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Coping with Caregiver Burnout

By: Kari Ann Rennekamp, Social Worker

Caring for a loved one is a true blessing and honor, however it’s important to care for yourself, too. Caregiving can lead to burnout if you don’t keep a healthy balance between meeting your loved one’s needs and your own. Caregiver burnout is a term used to describe being emotionally and physically depleted of energy while caring for a loved one. To find the right balance, you must first identify how you feel.

Signs of Burnout

  • Physical issues – Headaches, body aches, fatigue, generally not feeling well
  • Gaining or losing weight
  • Disrupted sleep pattern
  • Anxiety – Feeling overwhelmed and worried much of the time
  • Being easily aggravated and irritable
  • Loss of joy in your day
  • Abusing alcohol or drugs

It’s important to remember you can’t pour from an empty cup. Taking time for self-care is vital. Here are a few tips to help make caregiving more manageable.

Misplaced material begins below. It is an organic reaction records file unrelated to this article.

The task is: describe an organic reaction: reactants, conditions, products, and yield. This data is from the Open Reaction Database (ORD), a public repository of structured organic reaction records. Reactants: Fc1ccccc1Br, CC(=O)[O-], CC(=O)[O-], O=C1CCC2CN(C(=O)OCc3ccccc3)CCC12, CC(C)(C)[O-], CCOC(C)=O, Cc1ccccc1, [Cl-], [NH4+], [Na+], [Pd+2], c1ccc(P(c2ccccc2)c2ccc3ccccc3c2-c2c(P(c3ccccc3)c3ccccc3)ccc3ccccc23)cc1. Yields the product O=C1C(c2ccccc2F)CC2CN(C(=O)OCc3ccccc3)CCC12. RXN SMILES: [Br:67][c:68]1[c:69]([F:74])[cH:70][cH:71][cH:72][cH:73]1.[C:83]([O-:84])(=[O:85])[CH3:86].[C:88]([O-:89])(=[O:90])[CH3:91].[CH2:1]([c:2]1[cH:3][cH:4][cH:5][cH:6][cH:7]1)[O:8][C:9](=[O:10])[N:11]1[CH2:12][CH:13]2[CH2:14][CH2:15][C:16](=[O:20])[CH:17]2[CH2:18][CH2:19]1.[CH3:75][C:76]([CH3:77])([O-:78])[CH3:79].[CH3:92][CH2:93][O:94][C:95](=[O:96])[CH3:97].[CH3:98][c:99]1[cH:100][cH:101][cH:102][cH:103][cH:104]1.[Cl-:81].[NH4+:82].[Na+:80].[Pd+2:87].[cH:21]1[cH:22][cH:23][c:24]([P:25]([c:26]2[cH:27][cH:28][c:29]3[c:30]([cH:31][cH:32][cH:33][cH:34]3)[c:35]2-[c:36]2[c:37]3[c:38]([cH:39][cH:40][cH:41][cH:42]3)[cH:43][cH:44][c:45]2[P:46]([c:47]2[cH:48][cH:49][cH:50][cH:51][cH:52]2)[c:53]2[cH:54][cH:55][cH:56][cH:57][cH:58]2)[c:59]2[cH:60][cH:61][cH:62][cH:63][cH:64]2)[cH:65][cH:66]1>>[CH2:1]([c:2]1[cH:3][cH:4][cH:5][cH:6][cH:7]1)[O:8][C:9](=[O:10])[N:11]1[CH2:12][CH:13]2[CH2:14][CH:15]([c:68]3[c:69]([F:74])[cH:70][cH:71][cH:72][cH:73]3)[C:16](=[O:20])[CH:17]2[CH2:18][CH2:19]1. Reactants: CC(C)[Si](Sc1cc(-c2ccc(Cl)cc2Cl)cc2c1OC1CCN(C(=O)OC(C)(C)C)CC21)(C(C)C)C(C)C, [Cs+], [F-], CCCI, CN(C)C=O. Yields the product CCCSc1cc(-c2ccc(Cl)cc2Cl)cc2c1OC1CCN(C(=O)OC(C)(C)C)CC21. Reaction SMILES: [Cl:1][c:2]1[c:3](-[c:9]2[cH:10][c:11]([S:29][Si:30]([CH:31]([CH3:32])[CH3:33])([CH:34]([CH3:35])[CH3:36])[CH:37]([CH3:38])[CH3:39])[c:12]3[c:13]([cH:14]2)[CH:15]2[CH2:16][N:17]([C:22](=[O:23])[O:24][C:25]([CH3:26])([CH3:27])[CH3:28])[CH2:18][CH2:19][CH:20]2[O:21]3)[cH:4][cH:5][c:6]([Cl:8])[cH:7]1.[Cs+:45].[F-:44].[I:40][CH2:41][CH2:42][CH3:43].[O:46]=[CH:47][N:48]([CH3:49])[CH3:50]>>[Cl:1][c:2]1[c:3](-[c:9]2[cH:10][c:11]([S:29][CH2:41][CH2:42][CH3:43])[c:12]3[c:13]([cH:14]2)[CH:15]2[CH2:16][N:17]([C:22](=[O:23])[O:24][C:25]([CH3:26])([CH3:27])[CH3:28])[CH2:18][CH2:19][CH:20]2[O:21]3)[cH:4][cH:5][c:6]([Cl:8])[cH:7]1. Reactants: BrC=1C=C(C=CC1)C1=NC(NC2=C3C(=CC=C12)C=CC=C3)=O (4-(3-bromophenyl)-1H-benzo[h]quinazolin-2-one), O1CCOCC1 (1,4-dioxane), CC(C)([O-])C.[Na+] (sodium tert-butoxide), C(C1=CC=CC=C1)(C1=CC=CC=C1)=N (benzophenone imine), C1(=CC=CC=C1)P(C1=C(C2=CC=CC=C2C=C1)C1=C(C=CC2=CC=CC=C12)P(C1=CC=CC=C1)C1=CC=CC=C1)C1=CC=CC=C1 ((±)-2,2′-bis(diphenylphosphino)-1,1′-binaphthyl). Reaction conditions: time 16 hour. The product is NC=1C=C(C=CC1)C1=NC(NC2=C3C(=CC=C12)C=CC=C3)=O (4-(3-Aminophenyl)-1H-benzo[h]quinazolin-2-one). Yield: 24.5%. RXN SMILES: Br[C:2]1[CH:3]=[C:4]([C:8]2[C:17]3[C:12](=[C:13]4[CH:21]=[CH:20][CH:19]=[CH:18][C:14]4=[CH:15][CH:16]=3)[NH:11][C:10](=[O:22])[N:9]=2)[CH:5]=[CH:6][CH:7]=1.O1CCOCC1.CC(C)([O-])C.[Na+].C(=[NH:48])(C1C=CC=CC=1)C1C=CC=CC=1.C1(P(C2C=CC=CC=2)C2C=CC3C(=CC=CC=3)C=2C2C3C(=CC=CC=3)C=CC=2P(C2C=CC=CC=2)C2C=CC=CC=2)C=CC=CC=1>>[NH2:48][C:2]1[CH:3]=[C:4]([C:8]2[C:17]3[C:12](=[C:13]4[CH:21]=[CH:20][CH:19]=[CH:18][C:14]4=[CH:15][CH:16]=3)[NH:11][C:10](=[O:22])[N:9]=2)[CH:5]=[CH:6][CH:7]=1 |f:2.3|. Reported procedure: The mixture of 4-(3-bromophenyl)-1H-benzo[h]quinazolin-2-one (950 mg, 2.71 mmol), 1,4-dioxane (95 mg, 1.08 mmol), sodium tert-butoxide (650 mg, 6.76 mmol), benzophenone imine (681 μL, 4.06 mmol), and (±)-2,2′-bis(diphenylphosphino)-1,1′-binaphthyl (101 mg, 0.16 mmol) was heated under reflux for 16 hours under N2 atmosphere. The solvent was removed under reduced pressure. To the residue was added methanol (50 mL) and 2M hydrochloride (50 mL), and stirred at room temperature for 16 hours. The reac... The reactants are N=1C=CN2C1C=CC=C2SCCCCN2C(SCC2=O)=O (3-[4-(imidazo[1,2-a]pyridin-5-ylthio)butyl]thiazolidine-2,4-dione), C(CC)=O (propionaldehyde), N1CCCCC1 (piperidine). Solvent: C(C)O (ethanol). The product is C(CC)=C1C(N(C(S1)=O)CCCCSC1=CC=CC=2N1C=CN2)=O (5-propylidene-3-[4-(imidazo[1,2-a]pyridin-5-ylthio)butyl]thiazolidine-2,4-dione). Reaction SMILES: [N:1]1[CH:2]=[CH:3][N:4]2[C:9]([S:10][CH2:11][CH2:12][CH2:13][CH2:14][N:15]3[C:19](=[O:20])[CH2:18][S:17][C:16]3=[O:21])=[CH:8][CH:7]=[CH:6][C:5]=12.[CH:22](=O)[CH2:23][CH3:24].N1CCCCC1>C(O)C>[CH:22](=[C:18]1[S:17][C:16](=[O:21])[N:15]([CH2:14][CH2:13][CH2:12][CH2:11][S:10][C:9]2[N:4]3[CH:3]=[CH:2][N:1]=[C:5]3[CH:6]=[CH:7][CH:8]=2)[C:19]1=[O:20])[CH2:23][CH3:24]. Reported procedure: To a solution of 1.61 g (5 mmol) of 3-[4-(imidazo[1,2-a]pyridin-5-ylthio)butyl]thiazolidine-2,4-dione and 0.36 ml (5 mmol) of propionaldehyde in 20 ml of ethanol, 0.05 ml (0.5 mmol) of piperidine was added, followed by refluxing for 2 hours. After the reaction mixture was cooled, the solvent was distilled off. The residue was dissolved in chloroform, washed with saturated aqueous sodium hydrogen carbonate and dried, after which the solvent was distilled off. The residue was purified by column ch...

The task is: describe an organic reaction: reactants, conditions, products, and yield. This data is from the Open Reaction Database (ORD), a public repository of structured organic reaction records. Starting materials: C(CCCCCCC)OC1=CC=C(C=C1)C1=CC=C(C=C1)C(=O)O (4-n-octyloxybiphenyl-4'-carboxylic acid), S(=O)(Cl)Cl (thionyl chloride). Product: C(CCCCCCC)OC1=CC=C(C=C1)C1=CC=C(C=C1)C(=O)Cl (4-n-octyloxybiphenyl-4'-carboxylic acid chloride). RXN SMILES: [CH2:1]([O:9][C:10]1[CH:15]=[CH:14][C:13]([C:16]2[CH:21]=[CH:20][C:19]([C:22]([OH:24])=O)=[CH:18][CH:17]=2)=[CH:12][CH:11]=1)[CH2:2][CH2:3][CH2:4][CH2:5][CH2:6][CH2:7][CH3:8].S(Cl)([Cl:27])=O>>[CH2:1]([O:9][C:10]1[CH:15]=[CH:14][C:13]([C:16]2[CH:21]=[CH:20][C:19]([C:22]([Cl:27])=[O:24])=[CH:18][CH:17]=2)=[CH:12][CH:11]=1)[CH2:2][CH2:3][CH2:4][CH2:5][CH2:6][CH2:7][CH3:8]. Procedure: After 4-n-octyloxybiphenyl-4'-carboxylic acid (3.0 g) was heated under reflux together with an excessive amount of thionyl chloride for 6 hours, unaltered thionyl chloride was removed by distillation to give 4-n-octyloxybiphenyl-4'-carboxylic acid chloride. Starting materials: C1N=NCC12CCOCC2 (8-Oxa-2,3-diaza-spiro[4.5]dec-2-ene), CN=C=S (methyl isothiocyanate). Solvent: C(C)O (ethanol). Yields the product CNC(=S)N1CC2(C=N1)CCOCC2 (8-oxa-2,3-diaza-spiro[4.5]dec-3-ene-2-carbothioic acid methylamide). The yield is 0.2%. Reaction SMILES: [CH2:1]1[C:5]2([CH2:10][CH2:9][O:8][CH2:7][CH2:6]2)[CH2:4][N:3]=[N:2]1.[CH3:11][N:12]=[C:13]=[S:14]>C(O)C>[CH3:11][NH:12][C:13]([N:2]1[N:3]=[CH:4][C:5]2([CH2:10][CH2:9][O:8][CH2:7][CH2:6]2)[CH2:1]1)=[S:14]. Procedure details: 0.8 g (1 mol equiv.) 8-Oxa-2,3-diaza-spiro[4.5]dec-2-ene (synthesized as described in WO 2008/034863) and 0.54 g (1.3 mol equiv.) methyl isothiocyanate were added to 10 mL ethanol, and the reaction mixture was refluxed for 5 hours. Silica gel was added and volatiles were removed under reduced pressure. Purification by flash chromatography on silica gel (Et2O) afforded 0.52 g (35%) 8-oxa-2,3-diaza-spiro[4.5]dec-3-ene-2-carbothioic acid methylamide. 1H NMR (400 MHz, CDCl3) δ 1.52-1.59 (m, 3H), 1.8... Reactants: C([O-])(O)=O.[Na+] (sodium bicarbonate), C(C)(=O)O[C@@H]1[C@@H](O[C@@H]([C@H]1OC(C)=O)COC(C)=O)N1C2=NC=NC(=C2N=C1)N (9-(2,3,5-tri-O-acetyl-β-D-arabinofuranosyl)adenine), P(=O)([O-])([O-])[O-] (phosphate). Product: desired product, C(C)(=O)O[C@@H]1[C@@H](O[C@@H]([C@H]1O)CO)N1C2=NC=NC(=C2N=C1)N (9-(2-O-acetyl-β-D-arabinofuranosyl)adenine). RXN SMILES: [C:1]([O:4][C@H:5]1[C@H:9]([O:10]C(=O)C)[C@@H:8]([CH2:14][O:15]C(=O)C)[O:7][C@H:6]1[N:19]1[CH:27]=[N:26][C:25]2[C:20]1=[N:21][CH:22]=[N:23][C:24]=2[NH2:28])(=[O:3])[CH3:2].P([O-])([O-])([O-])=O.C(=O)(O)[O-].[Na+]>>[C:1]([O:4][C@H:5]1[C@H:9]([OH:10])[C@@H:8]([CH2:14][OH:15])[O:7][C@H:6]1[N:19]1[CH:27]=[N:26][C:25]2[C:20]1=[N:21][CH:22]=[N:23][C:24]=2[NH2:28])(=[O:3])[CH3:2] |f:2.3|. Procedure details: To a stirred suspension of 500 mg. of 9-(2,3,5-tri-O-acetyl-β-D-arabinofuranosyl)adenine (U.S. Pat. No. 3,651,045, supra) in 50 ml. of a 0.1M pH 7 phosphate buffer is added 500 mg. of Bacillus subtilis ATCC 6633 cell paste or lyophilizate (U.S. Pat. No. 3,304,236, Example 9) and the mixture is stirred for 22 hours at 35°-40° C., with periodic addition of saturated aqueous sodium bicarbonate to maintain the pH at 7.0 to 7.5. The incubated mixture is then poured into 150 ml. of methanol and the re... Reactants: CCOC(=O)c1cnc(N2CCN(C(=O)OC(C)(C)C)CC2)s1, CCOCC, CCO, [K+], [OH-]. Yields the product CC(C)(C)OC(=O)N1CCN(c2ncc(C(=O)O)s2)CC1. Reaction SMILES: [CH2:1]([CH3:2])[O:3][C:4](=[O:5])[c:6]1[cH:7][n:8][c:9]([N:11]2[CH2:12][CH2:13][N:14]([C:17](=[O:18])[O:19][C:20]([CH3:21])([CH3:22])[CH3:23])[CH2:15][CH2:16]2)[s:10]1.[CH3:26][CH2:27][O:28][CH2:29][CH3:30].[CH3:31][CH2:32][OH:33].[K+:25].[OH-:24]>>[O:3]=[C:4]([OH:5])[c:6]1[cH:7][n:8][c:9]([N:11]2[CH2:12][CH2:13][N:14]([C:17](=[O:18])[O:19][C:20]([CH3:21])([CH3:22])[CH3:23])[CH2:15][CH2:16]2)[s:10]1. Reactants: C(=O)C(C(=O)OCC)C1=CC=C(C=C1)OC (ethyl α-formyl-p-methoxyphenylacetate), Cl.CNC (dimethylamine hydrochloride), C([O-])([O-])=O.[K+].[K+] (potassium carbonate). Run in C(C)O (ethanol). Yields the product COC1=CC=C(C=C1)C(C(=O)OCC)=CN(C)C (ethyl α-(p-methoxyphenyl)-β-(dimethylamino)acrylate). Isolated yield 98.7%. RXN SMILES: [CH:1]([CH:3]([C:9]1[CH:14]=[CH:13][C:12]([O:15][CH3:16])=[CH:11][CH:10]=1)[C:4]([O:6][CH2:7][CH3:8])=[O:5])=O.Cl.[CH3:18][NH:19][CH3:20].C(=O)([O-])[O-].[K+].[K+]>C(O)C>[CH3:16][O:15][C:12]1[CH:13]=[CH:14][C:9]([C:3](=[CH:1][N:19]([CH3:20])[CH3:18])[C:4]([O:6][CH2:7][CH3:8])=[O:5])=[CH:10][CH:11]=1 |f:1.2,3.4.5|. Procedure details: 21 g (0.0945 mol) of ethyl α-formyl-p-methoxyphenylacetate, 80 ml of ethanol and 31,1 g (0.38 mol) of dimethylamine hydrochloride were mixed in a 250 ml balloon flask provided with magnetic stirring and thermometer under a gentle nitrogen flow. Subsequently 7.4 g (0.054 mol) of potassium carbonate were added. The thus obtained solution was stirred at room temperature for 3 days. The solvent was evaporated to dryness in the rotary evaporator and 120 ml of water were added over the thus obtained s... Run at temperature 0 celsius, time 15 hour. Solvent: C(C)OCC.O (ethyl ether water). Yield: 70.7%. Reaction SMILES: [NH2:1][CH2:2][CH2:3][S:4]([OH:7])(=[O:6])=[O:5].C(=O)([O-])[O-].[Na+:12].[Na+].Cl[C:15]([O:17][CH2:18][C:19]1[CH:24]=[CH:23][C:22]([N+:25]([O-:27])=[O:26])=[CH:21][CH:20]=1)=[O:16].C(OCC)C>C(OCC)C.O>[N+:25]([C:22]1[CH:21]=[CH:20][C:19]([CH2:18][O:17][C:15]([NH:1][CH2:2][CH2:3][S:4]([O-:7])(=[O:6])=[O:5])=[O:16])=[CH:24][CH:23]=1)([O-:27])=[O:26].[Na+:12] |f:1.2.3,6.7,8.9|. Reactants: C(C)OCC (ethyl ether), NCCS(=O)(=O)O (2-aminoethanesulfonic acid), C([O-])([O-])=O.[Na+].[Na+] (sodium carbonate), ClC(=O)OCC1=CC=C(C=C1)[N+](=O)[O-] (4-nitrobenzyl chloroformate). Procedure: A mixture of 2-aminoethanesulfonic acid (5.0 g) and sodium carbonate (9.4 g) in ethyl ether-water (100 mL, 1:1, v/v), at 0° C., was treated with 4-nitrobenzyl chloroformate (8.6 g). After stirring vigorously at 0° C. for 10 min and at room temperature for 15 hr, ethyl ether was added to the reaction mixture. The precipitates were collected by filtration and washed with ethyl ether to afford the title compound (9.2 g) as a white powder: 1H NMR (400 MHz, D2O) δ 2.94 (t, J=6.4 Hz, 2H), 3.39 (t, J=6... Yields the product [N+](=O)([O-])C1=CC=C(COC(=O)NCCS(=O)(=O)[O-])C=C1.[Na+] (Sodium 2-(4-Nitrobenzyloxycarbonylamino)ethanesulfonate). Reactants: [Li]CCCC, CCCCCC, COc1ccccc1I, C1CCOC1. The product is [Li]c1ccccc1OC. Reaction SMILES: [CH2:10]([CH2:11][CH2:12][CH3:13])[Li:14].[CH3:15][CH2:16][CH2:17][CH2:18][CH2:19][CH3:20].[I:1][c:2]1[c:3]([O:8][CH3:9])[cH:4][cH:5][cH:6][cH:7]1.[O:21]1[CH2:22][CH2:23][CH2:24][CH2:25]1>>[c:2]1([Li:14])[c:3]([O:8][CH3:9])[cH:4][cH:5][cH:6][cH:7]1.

• Set boundaries. It is critical to do so and important to prevent burnout.
  • Prioritize needs. As you set your boundaries, prioritize the needs of your loved one and delegate some of the responsibility on to others who can help.
  • Take breaks to feed your body, mind and spirit. Go to lunch with a friend, watch your favorite movie or enjoy an old hobby.
  • Enlist the help of others. You are just one person. Let friends and loved ones help you. Often many are wanting to help, but just don’t know where to start.
  • Engage in physical movement – Walk, run or try yoga.
  • Support your emotional health – Meditate, talk with a counselor or a friend.
  • Be realistic about what you are able to do.

Do a burnout assessment often and revisit what your self-care needs are. Be mindful. This is a fluid process. You may experience different types of burnouts and need different types of self-care. That is normal and okay.

If you continue to feel overwhelmed, reach out for professional help. It may be time to seek out a service like Home Care or Hospice. Also, be sure to talk to your primary care provider about your own needs.

Be proud of your efforts. You are a blessing to your loved one.